RFK Jr. Defends Israel, Criticizes Ceasefire Efforts In Gaza

Robert F. Kennedy, Jr., a presidential candidate running as an independent, recently doubled down on his support for Israel while criticizing the ongoing efforts to reach a ceasefire in the conflict in Gaza.

Kennedy has supported the Jewish state in its retaliation against the Palestinian terrorist group Hamas, which killed and kidnapped more than a thousand innocents in a surprise massacre on Oct. 7, 2023. The Israeli military has been leading an offensive in the Gaza Strip ever since, determined to wipe out the terrorist organization.

However, the nation’s response has been seen as excessive, considering the thousands of civilians who have been killed and displaced due to the attacks.

Speaking to Reuters on March 20, Kennedy said he does not “even know what that means right now” when asked his thoughts on a temporary ceasefire in the Middle East. He said that, in previous conflicts, Hamas has used lapse in fighting to “rebuild” in order to “launch another surprise attack.”

The presidential candidate further argued that it was not Israel’s fault or decision that led to the ongoing war but Hamas that had built up a reputation of terror and rejected the proposal for a two-state solution to the conflict.

Kennedy said that, if there were “any other nation” neighboring Gaza, there would have been a swift effort to “level it with aerial bombardment.” But Israel, he pointed out, is “a moral nation” and decided against this course of action. Alternatively, the Jewish state “built an Iron Dome” for protection and to ensure it “would not have to go into Gaza.”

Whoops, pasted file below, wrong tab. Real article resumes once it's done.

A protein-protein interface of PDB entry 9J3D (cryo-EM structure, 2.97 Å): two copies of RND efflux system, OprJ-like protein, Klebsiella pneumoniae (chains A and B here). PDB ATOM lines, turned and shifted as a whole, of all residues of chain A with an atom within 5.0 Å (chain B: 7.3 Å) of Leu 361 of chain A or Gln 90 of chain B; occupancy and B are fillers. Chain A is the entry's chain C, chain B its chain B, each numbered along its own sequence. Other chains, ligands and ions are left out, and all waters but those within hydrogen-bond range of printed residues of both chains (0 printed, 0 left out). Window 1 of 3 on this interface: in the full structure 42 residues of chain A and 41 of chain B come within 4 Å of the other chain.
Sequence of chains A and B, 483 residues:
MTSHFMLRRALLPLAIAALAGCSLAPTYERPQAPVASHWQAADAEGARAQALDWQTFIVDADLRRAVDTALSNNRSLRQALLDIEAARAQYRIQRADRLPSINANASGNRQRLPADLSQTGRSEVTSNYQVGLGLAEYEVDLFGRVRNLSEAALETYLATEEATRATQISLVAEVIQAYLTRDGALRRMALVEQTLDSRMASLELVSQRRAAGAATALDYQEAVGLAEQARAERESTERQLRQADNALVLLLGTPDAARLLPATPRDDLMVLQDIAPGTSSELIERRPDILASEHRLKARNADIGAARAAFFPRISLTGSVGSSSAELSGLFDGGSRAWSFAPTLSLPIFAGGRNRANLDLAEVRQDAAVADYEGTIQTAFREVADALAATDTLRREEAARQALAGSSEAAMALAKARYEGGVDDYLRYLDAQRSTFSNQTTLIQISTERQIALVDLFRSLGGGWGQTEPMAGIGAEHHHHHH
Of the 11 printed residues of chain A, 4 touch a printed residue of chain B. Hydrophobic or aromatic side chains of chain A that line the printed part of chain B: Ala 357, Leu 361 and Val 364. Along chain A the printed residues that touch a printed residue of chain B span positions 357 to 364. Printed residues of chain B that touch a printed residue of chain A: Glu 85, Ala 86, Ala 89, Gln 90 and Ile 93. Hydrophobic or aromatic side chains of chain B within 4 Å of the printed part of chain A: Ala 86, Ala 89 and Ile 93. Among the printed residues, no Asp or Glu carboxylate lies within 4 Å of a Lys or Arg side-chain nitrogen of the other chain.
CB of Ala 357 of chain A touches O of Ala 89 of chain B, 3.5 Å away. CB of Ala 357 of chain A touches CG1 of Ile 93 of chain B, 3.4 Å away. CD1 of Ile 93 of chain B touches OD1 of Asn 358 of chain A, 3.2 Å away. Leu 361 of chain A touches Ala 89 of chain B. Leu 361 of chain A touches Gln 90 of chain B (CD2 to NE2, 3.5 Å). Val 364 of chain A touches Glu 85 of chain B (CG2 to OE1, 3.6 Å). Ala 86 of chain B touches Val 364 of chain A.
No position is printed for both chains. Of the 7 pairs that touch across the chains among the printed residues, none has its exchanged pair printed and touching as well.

Additionally, Kennedy said that the devastating attack last year inevitably led to Israel’s unceasing strikes in the Gaza Strip. He has shared similar sentiments since the massacre took place more than five months ago.

The independent candidate’s comments come as the United States seeks to help negotiate a ceasefire between the fighting nations, with little success. Secretary of State Antony Blinken has traveled to the Middle East six times since the war began, trying to develop both a long-term plan for peace between Israel and Gaza as well as negotiate terms for an immediate ceasefire.

While the United States is backed by key negotiating Middle Eastern countries like Saudi Arabia in its efforts to establish a two-state solution, Israeli Prime Minister Benjamin Netanyahu has firmly rejected the idea.

Since the initial attack in October, the Jewish state’s leader has shared his determination to completely destroy Hamas in order to put an end to its terrorism and refused to consider a ceasefire deal that would involve any relationship between the two enemies.